Photo provided courtesy of Unsplash.com
By Elizabeth Fitch, Feature Editor
When asked how he envisions the real estate market will change over the course of the next few months, Sam Chaudhry, real estate broker and managing partner at Remax, confidently stated, “real estate is still on fire.”  While the market has certainly shifted as a result of the coronavirus outbreak, the anticipated collapse has not hit as hard as it has the rest of the country’s economy. That being said, as of now, the future of the market still remains uncertain. 
Interestingly, an unaffected market in times of severe economic stress is not unlike recent history. Looking back, home prices rose nearly seventy-five percent from 1997 to a peak in 2005, seemingly unaltered by the 2001 U.S. recession and the steep stock market decline of 2000 to 2002.  This lead to “delusions of eternal price increases for houses,” which were thought to be much more reliable than stocks.  Now, despite the pandemic, this mentality remains the same. Although the market varies by state, housing prices have not dropped considerably.  The question is how real estate can be thriving when so many other businesses seem to be falling apart.
The answer? At first glance, demand and value. Those who have lost their jobs are looking to sell their house and downsize. On the other hand, some see working remotely as an opportunity to upgrade to a larger home in a nicer area – something they may not have thought of when tied down to an office environment.  One way or another, demand is out there. Furthermore, for many people, the value of a quality family home cannot be quantified.  If you are able to afford the cost, a family house that you will live in for years to come may be worthwhile, irrespective of any short-term shifts in the market.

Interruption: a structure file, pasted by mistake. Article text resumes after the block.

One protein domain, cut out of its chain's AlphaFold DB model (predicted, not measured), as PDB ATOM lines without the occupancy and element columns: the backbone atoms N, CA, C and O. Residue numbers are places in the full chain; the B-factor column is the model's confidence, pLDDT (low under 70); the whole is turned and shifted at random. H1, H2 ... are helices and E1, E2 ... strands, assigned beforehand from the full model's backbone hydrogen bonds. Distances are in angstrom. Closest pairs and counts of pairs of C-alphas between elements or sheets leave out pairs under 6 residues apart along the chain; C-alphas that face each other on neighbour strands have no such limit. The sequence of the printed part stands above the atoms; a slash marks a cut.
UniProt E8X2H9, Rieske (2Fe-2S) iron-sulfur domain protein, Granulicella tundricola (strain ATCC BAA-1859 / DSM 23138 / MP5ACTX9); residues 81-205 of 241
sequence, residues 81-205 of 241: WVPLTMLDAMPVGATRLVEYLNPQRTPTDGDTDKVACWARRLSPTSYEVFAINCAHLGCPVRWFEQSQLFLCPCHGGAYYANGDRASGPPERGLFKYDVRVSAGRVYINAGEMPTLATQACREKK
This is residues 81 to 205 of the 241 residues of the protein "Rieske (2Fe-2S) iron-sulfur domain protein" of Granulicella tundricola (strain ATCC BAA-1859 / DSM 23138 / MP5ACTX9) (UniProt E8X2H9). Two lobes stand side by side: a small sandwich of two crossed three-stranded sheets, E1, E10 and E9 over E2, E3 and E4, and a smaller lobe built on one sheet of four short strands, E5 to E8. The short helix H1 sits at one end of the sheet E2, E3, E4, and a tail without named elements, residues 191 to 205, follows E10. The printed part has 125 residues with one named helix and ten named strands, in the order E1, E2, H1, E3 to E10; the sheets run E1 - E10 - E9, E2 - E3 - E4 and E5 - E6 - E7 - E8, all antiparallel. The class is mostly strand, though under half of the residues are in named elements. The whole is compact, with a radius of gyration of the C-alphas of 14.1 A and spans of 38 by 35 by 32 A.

Of course, the pandemic is not over yet, which means the market still has time to change drastically. HouseCanary CEO Jeremy Sicklick explains that he has adopted a wait-and-see approach, watching for the measures Congress and state governments adopt to support the economy.  “The question will be which housing markets are going to be experiencing issues and which ones will come through less scraped,” Sicklick says.  For example, with less tourists visiting the service-oriented Las Vegas market, housing prices there will be affected more than markets like Pennsylvania’s. 
Specifically, in Pittsburgh, demand is high. Though the pandemic cancelled open houses, showings and some home inspections for months, the process quickly went virtual, allowing people to buy a house entirely sight unseen. Even more encouraging, mortgage rates are near historic lows and months of stay-at-home orders have intensified demand while local housing inventory remains low, creating a seller’s market. Statistics also show that millennials are currently the fastest growing segment of home buyers.  When it comes to buying a house, this age group is seemingly unaffected by the pandemic, as they are younger, more technologically savvy, and more receptive to virtual house tours. 
“We’re anticipating a summer of people coming out of their houses and really wanting to create a home that makes more sense for them—for their kids to learn at home or having two people work from home,” said Kelly Hanna Riley, vice president of residential sale at Howard Hanna Real Estate Services.  “Before the pandemic, no one thought about those things… People are really looking to have a life-work balance at home that I think could be really refreshing for everyone. It’s a silver lining that comes out of tragedy.”